While the eight stringent carcass specifications must still be met, CAB® brand Natural products are only produced from cattle that are traceable back to their place of birth and are known to only have been fed a 100% vegetarian diet (no animal by-products) and never received antibiotics or hormones. As required by USDA, all CAB® brand Natural products are minimally processed with no artificial ingredients.

  10. What are the benefits of joining the National Junior Angus Association?
    The National Junior Angus Association (NJAA) offers a world of opportunities to youth. Members of the NJAA are eligible for:
    • Registering cattle with the Association
    • Receiving two issues of the Angus Journal annually
    • Participation in junior activities including conferences, shows and other contests
    • Showmanship competitions
    • Leadership training (officers and directors)
    • National Junior Recognition Program
    • Scholarships

  11. Where can I find names and addresses of Angus producers?
    Names and addresses of Angus producers can be found on the Association Web site at, by clicking on the member look-up link. Regular members can be searched for by name and location.

    Ranches who have registered their Web sites with can be found through "member links" on the site.

    In addition, many registered Angus breeders advertise in the Angus Journal. They can be found in the advertiser's index. For a subscription, look on or write to the Angus Journal, 3201 Frederick Ave., St. Joseph, MO 64506

  12. How can I use the Internet to find Angus cattle for sale and advertise my own cattle for sale?
    AngusSourceSM is a tool that assists producers with marketing, and buyers with locating, Angus-sired feeder cattle and replacement females. AngusSourceSM is a USDA Process Verified Program(PVP) that documents a minimum of 50-percent Angus-sired genetics, source and group age. AngusSourceSM PVP cattle have an AngusSource Document that includes the USDA PVP Shield, source, group age and Angus sire genetic information. Weekly e-mails are sent to auction markets and feedyards listing the cattle available for sale. Individuals interested in purchasing Angus-sired cattle can logon to to view available cattle.

    The quickest and easiest way to find registered Angus bulls that fit your operation is through the Bull Listing Service (BLS). Breeders list available bulls for a small fee, and potential customers can search for bulls by EPDs, sire groups or location by state. Listings can be viewed at

  13. What kind of software is available for Angus producers?
    Angus Information Management Software (AIMS) was designed and written by the American Angus Association. The Windows-based program is used to simplify Angus Herd Improvement Records (AHIR), which can be transmitted by disk, direct modem or e-mail. AIMS is available to all American Angus Association members and commercial producers.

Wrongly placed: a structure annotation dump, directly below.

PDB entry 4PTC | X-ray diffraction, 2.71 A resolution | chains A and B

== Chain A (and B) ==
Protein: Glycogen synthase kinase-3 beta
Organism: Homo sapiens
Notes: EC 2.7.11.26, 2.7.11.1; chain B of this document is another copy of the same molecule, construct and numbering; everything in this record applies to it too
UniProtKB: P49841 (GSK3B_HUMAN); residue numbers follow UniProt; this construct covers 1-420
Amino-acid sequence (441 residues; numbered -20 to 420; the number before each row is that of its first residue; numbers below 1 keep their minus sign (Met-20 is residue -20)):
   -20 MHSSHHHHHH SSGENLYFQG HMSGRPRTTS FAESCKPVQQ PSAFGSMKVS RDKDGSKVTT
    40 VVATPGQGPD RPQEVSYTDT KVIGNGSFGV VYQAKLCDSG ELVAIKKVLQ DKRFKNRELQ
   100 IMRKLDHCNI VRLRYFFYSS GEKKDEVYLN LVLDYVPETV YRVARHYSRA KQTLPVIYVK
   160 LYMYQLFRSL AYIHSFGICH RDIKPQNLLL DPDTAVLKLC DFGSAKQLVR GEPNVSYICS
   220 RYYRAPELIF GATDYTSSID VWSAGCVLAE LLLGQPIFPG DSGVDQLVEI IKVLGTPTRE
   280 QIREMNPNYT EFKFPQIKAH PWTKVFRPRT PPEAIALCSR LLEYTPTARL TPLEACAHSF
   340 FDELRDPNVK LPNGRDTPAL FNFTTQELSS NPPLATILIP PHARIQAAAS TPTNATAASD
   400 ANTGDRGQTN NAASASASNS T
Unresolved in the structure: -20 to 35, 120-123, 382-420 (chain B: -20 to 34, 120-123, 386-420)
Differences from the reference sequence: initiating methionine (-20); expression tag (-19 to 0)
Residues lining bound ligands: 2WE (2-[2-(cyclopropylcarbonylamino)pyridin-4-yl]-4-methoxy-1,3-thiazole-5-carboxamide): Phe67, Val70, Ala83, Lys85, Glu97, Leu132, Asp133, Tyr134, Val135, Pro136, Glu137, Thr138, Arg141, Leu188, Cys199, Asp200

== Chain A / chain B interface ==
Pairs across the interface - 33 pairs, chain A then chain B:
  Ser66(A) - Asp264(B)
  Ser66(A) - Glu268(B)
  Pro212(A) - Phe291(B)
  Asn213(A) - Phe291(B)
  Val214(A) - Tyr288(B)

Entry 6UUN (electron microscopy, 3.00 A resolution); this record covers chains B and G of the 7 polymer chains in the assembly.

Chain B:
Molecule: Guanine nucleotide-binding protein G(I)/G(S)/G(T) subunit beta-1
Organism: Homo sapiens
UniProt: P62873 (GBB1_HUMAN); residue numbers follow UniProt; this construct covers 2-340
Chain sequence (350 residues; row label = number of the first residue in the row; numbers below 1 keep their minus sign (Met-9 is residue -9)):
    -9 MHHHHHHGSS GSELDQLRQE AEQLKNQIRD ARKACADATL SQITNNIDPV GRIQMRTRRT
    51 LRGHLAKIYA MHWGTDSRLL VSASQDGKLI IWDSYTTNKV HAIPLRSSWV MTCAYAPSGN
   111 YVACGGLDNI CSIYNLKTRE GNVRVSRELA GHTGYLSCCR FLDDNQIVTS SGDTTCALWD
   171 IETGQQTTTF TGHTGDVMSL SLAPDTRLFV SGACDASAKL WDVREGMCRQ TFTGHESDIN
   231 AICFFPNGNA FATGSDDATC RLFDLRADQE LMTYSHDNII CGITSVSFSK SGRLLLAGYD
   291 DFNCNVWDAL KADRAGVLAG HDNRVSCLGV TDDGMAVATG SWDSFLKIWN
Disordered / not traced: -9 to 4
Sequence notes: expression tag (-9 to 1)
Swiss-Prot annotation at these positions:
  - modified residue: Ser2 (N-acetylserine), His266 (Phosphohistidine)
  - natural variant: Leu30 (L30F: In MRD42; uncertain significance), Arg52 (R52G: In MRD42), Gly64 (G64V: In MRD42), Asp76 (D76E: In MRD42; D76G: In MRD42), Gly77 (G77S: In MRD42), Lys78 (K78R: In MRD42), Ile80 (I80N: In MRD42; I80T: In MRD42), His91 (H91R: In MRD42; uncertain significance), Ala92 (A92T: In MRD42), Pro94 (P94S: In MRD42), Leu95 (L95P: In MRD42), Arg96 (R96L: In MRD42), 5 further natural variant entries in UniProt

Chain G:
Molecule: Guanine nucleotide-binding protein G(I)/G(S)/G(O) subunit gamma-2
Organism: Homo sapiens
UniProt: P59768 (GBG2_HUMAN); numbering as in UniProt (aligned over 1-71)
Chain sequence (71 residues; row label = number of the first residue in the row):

The software provides quick access to pedigree, performance and EPD information. Updated EPDs for all of your animals are available. AIMS offers a simulated breeding feature to help you determine what sire to use, and helps predict EPDs for calves from a selected sire. Ratios, rankings and adjusted weights can also be calculated.

    These are just a few of the features of AIMS software. For more information, or to purchase AIMS software, contact the AIMS Department at the American Angus Association. You can e-mail or view the AIMS link at

  14. Where can I buy Angus merchandise?
    Angus merchandise, from T-shirts to pens and tattoo kits to calving record books, can be purchased from the American Angus Association, the Angus Foundation and the American Angus Auxiliary.

    The Association's communications department sells various Angus merchandise such as clocks, flags, decals and pens. They also sell useful tools such as tattoo kits and calf scales. Contact the communications department for a list of what is available.

    The communications department also sells prints of Angus cattle, artwork done by Frank Murphy.

    The Angus Foundation offers a variety of shirts, jackets, caps and gloves. In addition, a history book and various artwork is also for sale. Contact the Foundation for details. A listing of items sold at the Association is also available at

    Angus-themed gifts are available from the Auxiliary. Items can be ordered by going to to view the online catalog.

    CAB® merchandise is available from their offices in Wooster, Ohio.

  15. What are tattoos and does the Association require them?
    Proper identification at birth is essential to maintain accurate herd records. The Association requires every animal to be permanently identified in order to be eligible for registration. The Association accepts tattoo marks, freeze-branded marks and hot-branded marks as forms of "permanent identification."

    Tattoos are an effective way to identify cattle. They are permanent and accurate when correctly applied. When tattooed correctly, an animal will have a tattoo in the upper third of each ear, centered horizontally.

    Tattoo equipment is available from the Association.

  16. What is the role of a regional manager?
    The 13 regional managers are full-time staff members of the American Angus Association. They work with cattle breeders in their designated regions to promote Angus cattle, improve management practices and assist breeders who want to get started in the Angus business.

    Regional managers also work with breeders to make sure their advertising needs are being met through the Angus Journal and Angus Beef Bulletin.

    Regional managers can often be found working Angus shows and sales or representing the American Angus Association at livestock conventions.

    Anyone needing assistance is encouraged to contact their regional manager.

    Click here for the list of Regional Managers.